“The human brain loves context over form,” says Anthony.
The modern show has stuck to this successful method and the lemon squeezer is regularly used as a tribute to its predecessor. “We sneak them in all the time,” Anthony admitted.
There are 14 miniature sets on display in the miniature effects tour, some used for close-ups and others for long shots.
We marvelled over the detail on Tracy Island, the Thunderbird 2 runway with its palm trees that swing outwards during launch, the Thunderbird 1 Hangar, Refuelling Hanger, the Hood’s Lair, and Lady Penelope Creighton-Ward’s mansion. The hedges in Lady Penelope’s gardens are made from kitchen sponges and the fountain is a chess piece.
As for Hood’s Lair, Anthony says: “It’s all made out of junk, starting appropriately with an old garbage can lid. The longer you look at this the more garbage you see.” There are razors, drink bottles and parts from old washing machines.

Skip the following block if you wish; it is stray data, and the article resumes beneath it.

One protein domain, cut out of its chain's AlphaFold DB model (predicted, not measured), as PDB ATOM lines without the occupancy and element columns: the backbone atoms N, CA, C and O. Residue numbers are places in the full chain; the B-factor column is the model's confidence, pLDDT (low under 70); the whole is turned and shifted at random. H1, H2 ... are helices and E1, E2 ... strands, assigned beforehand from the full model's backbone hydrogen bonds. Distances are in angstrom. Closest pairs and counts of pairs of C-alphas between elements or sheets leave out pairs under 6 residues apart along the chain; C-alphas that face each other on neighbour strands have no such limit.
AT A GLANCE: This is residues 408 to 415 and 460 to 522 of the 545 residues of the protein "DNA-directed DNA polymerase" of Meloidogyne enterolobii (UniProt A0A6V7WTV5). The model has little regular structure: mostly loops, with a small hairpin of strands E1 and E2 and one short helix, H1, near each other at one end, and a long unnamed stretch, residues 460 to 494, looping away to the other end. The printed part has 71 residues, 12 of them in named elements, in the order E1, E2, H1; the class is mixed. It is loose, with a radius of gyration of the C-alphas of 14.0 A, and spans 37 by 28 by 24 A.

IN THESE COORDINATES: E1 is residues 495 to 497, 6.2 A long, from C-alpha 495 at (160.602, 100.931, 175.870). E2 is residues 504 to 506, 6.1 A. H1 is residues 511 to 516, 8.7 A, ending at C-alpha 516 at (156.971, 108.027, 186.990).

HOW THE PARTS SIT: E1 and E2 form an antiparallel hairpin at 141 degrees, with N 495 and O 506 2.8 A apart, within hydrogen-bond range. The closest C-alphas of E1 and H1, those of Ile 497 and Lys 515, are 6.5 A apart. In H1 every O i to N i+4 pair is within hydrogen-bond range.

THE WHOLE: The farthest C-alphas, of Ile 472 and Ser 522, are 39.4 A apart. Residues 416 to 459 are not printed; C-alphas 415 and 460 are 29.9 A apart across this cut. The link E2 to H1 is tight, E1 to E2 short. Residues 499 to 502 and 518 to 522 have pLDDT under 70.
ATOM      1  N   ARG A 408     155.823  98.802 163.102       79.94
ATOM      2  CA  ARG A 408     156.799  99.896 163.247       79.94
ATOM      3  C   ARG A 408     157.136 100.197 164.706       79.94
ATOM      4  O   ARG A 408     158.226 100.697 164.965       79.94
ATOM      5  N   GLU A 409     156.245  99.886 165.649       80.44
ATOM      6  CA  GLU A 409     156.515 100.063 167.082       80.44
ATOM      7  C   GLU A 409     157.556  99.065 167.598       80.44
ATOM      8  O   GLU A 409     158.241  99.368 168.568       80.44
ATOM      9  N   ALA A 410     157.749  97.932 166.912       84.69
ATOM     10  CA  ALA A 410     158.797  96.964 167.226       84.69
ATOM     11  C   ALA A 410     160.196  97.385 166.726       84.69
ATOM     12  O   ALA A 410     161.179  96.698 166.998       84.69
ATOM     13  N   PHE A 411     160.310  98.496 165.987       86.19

The baking soda snow on a mountain is still going strong after a few years. It was chosen over flour which could rot and salt which would solidify. “What looks impressive is really cheap and really simple,” says Anthony.
Some things have moved with the times – for instance there are LED lights on the modern set whereas in the 1960’s lights were hotter and couldn’t be used.
Lady Penelope’s house is a good example of the tricks the miniatures team play on viewers minds. When you look through the window of the house you see the lounge, an open door and a staircase in the background, giving the illusion there are many more rooms, without the team having to actually create them.
“It’s all context. It’s very comforting to your brain.”
Like the rest of Weta Workshop, Thunderbirds Are Go is a labour of love. Says Anthony of Richard Taylor: “He wants people to come here to be inspired.”
Seeing the detail, the vivid imagination behind the sets and the passion the staff have for Weta Workshop is inspiring indeed. If you are excited by the magic of movies, desire to be transported to another world, like to be creative with junk, and aren’t freaked out by giant trolls, make sure you detour to Weta Workshop when you’re in Wellywood.
To book tours visit https://tours.wetaworkshop.com/wellington/
© Copyright Julie Haines 2021